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Zsolt Ablonczy, Cristiana Giancarlo, Christopher Schillo, Kortni Violette, Dennis Guberski, Barak Yahalom, Laura Belen, Claire Gelfman, April Hall, David Hollander, Andy Whitlock; Delay of oscillatory potentials links animal models to diabetes in the human eye. Invest. Ophthalmol. Vis. Sci. 2018;59(9):4445.
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© ARVO (1962-2015); The Authors (2016-present)
Diabetic retinopathy is a major cause of vision loss worldwide. In both human disease and animal models, electroretinography (ERG) can detect functional losses resulting from diabetic eye complications. However, there is no consensus which parameters of ERG have robust predictive value on disease progression. To address this, we studied spontaneous type-2 and induced type-1 models to establish systematic alterations of ERG parameters by diabetes.
Electroretinographs were recorded 9 weeks after hyperglycemia onset in 5 rat phenotypes: (1) spontaneously diabetic BBZDR/Wor, (2) pre-diabetic BBZDR/Wor (3) non-diabetic BBZDR/Wor,(4) streptozotocin (STZ)-treated Brown-Norway (BN), and (5) sham-treated BN controls. Dark-adapted (DA) ERG (8 flash intensities from 0.003 -10 cd*s/m2) and c-waves (100 ms pulse at 225 cd/m2) were measured in a Diagnosys Colordome system. Light-adapted (LA) ERG (3 cd*s/m2 with 30 cd/m2 background after 5 min adaptation with 30 cd/m2 light) and flicker-responses (3 cd*s/m2 with 30 cd/m2 background at 10-40 Hz) were collected in a Diagnosys Celeris instrument.
Similar results were obtained in the type-2 diabetic BBZDR/Wor model and the STZ-treated type-1 diabetic model. In both, DA and LA oscillatory potential (OP) latencies were significantly delayed by diabetic conditions. Moreover, DA OP latencies segregated by disease severity in the BBZDR/Wor animals. Likewise, conditions of diabetes also delayed c-wave latencies for both. However, DA a- and b-wave amplitudes/latencies, c-wave amplitudes, and DA OP amplitudes exhibited no significant changes for either. A reduction of LA OP amplitudes was observed only in diabetic BBZDR/Wor rats but not in STZ-treated BN rats.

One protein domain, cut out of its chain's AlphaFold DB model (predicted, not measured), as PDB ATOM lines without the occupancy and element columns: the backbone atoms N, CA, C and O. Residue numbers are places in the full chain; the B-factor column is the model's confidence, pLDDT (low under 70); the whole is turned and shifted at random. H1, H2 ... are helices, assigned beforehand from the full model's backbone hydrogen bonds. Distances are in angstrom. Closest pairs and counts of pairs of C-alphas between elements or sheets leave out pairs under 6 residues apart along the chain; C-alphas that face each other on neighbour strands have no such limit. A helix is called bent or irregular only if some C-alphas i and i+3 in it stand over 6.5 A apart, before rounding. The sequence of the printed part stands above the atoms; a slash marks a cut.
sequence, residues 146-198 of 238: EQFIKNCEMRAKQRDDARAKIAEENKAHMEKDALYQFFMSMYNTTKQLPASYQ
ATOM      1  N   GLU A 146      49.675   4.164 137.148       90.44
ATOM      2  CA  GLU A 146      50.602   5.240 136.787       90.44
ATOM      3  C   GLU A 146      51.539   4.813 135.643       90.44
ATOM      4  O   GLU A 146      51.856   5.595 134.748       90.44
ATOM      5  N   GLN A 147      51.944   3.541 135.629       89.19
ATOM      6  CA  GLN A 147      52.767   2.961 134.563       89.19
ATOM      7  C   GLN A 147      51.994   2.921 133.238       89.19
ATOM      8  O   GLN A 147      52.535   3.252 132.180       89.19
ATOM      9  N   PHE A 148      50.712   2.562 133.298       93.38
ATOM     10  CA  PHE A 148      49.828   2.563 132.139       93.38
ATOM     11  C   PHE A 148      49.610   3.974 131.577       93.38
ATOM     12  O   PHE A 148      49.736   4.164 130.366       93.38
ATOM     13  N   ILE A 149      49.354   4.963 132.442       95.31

These data are consistent with human studies suggesting that a delay of oscillatory potentials is an indicator of diabetes even if common symptoms of retinopathy cannot be observed. The strong, quantitative agreement of results in the two models underlines the value of ERG testing as an early detection technique for DR in humans. Our results pave the way to a systematic understanding of ERG changes due to hyperglycemia alone as well as other mechanisms common to both types of diabetic disease.
This is an abstract that was submitted for the 2018 ARVO Annual Meeting, held in Honolulu, Hawaii, April 29 - May 3, 2018.
Light intensity-response in type-2 and type-1 rat models of diabetes. Experimental error is smaller than the respective marks. BN: Brown-Norway, STZ: streptozotocin
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